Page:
For the first time in as long as I can remember I am legitimately excited to see the Wolves play preseason basketball. I might even consider staying up until 1 A.M. just to see it! The preseason and even the beginning of the regular season might start slowly for a team. They’re trying to learn their complete identity on the fly while also attempting to end a playoff drought. These early games are the stepping stones to greatness, let’s hope the Wolves can make the most of them.
By: Dan Slaubaugh
FOX Sports North and the Minnesota Timberwolves Thursday announced a 75-game telecast schedule for the 2017-18 season that will once again see the network serve as the exclusive local television home for the Minnesota Timberwolves.
FOX Sports North's regular-season coverage begins Wednesday, October 18, with the Wolves season opener at San Antonio, marking the first of three televised games against the Spurs. Coverage begins at 7:30 p.m. CT with a special one-hour edition of Wolves Live. The game will also be televised on ESPN.
Coverage will continue Friday, October 20, as Fox Sports North will again offer a special edition of Wolves live beginning at 6:00 p.m. CT for the team's home opener (and Ricky Rubio's return!) against the Utah Jazz.
And of course, there is the preseason.
Fox Sports North will televise all three Wolves preseason games, including two contests from China on Wednesday, Oct. 4 and Sunday, Oct. 8. against the defending champion Golden State Warriors. Per Fox Sports North's press release, "The overseas telecasts will air live and re-air again during primetime".
Coverage begins on September 30 with Fox Sports North's first preseason broadcast for the Wolves' game against the Los Angeles Lakers in Anaheim, California.
Play-by-play announcer Dave Benz enters his 6th season alongside color analyst Jim Peterson, who will be in his 15th season providing his excellent color commentary for FOX Sports North.
Kevin Lynch and Quincy Lewis return as analysts for the pregame and postgame shows, while Tom Hanneman is back for his fifth season as host.
Marney Gellner will once again serve as the in-game reporter, and will helm the pre- and post-game shows.
9/19/2017 0 Comments
By: OTP Staff
This is the second piece in a series of articles that will look at each individual position on the Minnesota Timberwolves roster heading into the 2017-18 season. Today we feature the shooting guards, headlined by Andrew Wiggins and Crawford.
In the transcript below, On The Prowl writers Dan Slaubaugh, Zach More, Jonah Sprinkel, Cal Colbert, and Louie Vicchiollo discuss what Andrew Wiggins needs to do to take the next step in his NBA career, converse about Jamal Crawford's role in Minnesota this season, and touch on few players who will be competing for a roster spot. This conversation has been lightly edited.
Dan: Going to be a fun year for Maple Jordan! (Maybe I should stop calling him that).
Jonah: I’m going to ask two very tall tasks of Wiggins this year. 1. Play consistent defense. 2. Shoot the ball more efficiently. That’s it. Do that and the Wolves are a top 5 team.
Cal: If I'm going to ask Wiggins to do two things. I would ask him to sign the extension already, and I would really like to see him rebound the ball more consistently. We all know Wiggins is super athletic, so I know he can rebound. He just needs to hustle and actually do it.
Zach: Butler is going to be great for Wiggins. He will lead by example and show Wiggins to be a star he will need to be a 2 way player. He will also make things easier on Wiggins by guarding the best player on the opponent’s team and also on most nights having the opponent’s best defender guarding him. This will give Wiggins hopefully the better match-up on offense and easier task to improve his defense.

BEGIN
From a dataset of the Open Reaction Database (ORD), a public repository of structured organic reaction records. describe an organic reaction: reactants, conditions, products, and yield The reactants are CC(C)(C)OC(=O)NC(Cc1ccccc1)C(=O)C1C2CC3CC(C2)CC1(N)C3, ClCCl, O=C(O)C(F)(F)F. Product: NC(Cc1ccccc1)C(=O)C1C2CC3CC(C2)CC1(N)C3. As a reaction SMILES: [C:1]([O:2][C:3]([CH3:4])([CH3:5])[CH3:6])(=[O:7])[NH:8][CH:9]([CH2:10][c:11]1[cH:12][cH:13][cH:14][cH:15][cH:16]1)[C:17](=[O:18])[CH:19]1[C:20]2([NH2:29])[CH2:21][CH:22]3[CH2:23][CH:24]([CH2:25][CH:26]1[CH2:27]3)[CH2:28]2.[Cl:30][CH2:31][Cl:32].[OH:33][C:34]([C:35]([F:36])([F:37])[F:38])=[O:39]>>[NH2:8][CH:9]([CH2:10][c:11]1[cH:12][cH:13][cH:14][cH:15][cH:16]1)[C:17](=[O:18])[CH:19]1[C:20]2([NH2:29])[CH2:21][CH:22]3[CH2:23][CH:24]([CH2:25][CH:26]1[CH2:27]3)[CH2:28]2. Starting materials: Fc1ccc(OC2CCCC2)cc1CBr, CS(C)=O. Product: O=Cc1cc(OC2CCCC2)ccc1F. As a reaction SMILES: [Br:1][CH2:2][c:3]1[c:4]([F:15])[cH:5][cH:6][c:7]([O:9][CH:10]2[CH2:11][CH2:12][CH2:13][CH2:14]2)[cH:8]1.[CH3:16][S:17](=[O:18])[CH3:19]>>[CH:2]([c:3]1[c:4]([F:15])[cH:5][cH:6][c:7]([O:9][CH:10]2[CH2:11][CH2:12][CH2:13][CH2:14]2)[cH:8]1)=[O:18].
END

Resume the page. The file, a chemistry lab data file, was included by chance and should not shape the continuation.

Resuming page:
Louie: Honestly, it is easy to see what wiggins brings to the table on offense, but I agree, all I want from him this year is defense. We all saw that 538 stat that he barely affects shots when he is on defense. Jimmy should help him with this tremendously.
Zach: Wiggins had a stretch last year where he was very good from behind the arc. His shot form looked a lot better and he did end up shooting 35.6% from 3 last year after just 30% the previou year. His form looked much better and he seemed to be more confident. He needs to keep improving on that shot, and become a catch and shoot threat. I think we will see another increase in his percentage this year. I would also like to see his attempts increase as well.
Dan: The roster is so much more set for Wiggins to be successful now. Minus the fastbreak buckets Ricky got him, the offense now is more conductive for him. Teams can no longer double him and prevent him from getting to “his spots” on the court.
Jonah: How much of a scoring load do you guys expect Wiggins to carry? For as much as he ran iso plays last year he wound up in the bottom third of the league in terms of efficiency.
Dan: For one, I don’t think Wiggins will be daunted with the task of closing out games for the Wolves. That’s now in Jimmy Butler’s hands, which takes a lot of pressure off the fourth-year guard. Now, Wiggins will need to utilize his athletic ability in the slashing game and, like you said Jonah, shoot the ball more efficiently. If he can do that, we’ll have a better third-fiddle than 95% of the league.
Dan: Wiggins is coming off a season where he averaged a team-best 23.6 points per game to go along with 4.0 rebounds and 2.3 assists. With the arrival of Jimmy Butler, what are your expectations for Wiggins in 2017-18?
Zach: It’s so hard to predict stats with how different this team will look. I think his points will stay about the same but efficiency will go up. Rebounds right around 5 or just a bit below. Assists should increase with better options around him.
Dan: JAMAL CRAWFORD WELCOME TO MINNESOTA
Jonah: I think it’s safe to say that Crawford brings both some positives and negatives to this team. I’m mostly concerned with his streaky shooting and lack of defense. The flip side to that is the Wolves haven’t had a bench scorer like this in a long time.